What do you love most about being a professor at ASU?
Without a doubt the students! I love the interactions and relationships with our students. It thrills me to watch concepts come together in adult health III and cheer our students on as they take the NCLEX and begin their first nursing job. It is extremely rewarding to watch them grow in our profession. When I am in the clinical setting, I get to watch our former students in action, and it is beyond exciting to see them developing and thriving as a nurse. Our students inspire me daily and knowing that I am helping shape the nurses who will have an impact on many patients and families within our community is priceless.
Who made the biggest impact on you and who is someone you consider to be a role model?
My very first nursing role model was and is my mom. She has been a nurse for fifty years. Her name is synonymous with excellence, and I have always been driven to make her proud. She has made a tremendous impact on my nursing career. She instilled in me the mindset that I can and should learn from anyone and everyone…it did not matter if you were the patient, the CEO, housekeeping, or a student.
Using this approach has helped me develop into the strong nurse and educator that I am. The best advice my mom ever gave me when I started working in the EC was “everybody belongs to somebody…while they may come in dirty or smelly, they belong to someone…you don’t know they aren’t the President or CEO and are smelly and dirty because they were working in the yard or what they were doing. You treat every single person as your own, and you will be a good nurse.”
I continue to use this approach in teaching. Every student has a story and comes with previous experiences. If I can make a connection with a student, it then becomes personal. When it becomes personal for the student and you foster a relationship with them, in turn they strive to make you proud and work harder to achieve their goals.
What are obstacles you’ve had to overcome to progress as a professor and scholar?
There have been times when I have felt burnt out in nursing and teaching. I continuously reflect and search for ways to better myself as a nursing educator. For example, I will attend a conference or engage in new scholarly activities that help keep me developing as a nursing scholar.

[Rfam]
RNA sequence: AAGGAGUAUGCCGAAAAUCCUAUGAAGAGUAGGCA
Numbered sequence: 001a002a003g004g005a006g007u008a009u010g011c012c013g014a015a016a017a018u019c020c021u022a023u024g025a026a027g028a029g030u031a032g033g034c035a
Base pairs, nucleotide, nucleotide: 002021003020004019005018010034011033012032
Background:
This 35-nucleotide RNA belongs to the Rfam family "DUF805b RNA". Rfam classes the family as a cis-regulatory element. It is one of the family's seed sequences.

What advice would you give to students with an interest in your profession?
Becoming a nursing educator requires a commitment and a passion for lifelong learning. It begins with learning the art and science of nursing, progressing to learning the art and science of teaching, and then ultimately contributing to the science and scholarship of nursing education.
Before you can become a nursing educator, you have to become a nurse first. Here is my advice to becoming a nurse and to new nurses (especially during the first year):
- Learn from every single person you encounter.
- Treat everyone like you would want to be treated.
- Learn to take care of yourself.
- Show yourself grace.
- Celebrate even the smallest successes.
- Forgive yourself.
- You will make mistakes. Learn from them.
- A person may not always remember what you did but they will ALWAYS remember how you made them feel. You can save a life, but if you do so with a noncaring attitude, that is what the patient’s family will remember. However, if you lose a life and you treated the patient with dignity, respect, care, and compassion, the family will always remember HOW you treated them.
- Knowledge is power…never stop learning…be the nurse you want taking care of YOU!